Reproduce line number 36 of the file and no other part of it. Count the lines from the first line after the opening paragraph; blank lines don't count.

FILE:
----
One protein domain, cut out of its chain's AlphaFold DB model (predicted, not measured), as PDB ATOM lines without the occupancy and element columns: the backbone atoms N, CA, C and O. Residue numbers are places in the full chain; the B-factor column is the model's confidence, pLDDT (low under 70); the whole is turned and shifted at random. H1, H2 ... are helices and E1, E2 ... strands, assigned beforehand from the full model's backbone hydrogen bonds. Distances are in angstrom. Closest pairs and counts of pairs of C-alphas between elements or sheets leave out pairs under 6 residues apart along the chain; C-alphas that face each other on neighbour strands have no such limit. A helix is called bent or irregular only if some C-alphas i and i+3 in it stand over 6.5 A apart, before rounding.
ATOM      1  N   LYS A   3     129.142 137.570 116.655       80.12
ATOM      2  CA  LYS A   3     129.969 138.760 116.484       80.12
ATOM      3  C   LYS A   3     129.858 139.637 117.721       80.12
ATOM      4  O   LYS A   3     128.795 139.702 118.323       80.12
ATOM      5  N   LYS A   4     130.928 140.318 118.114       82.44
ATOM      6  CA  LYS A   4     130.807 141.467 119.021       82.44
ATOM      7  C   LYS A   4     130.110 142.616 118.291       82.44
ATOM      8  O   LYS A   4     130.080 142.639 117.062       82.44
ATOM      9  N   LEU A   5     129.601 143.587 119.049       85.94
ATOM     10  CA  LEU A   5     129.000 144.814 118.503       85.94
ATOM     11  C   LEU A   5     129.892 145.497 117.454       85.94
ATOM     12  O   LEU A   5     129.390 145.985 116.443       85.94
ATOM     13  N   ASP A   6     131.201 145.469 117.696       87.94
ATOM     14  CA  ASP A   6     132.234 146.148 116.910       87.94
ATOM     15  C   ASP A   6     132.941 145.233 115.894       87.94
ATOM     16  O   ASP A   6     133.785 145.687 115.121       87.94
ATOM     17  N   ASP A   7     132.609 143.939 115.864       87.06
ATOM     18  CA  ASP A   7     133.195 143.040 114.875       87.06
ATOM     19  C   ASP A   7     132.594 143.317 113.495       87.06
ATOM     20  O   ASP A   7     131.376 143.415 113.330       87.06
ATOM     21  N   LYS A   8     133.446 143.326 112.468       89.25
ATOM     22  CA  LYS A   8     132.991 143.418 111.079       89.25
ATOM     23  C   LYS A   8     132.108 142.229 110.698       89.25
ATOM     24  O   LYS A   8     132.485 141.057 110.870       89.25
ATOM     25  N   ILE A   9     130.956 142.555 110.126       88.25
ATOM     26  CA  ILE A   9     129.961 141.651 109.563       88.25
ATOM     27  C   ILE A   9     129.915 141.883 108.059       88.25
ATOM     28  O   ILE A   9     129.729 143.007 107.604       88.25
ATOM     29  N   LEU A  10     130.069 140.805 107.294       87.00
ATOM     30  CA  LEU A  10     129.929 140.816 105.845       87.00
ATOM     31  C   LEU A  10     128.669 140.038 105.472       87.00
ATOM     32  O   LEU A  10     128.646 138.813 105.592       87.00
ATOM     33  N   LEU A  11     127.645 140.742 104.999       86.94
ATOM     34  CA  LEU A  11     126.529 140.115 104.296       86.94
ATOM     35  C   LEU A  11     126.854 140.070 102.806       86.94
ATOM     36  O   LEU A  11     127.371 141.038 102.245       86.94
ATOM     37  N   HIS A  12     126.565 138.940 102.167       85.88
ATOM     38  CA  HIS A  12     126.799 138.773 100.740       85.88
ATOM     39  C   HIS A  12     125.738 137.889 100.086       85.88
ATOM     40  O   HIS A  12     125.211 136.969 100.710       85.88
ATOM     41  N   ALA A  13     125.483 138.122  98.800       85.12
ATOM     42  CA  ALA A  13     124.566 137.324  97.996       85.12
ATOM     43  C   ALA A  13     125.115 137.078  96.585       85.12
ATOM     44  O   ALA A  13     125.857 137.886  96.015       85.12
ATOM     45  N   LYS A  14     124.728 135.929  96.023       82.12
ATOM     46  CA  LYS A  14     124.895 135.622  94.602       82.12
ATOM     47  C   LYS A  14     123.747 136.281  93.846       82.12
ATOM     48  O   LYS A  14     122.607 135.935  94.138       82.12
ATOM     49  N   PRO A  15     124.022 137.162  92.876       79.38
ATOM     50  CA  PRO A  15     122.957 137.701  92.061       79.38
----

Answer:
ATOM     36  O   LEU A  11     127.371 141.038 102.245       86.94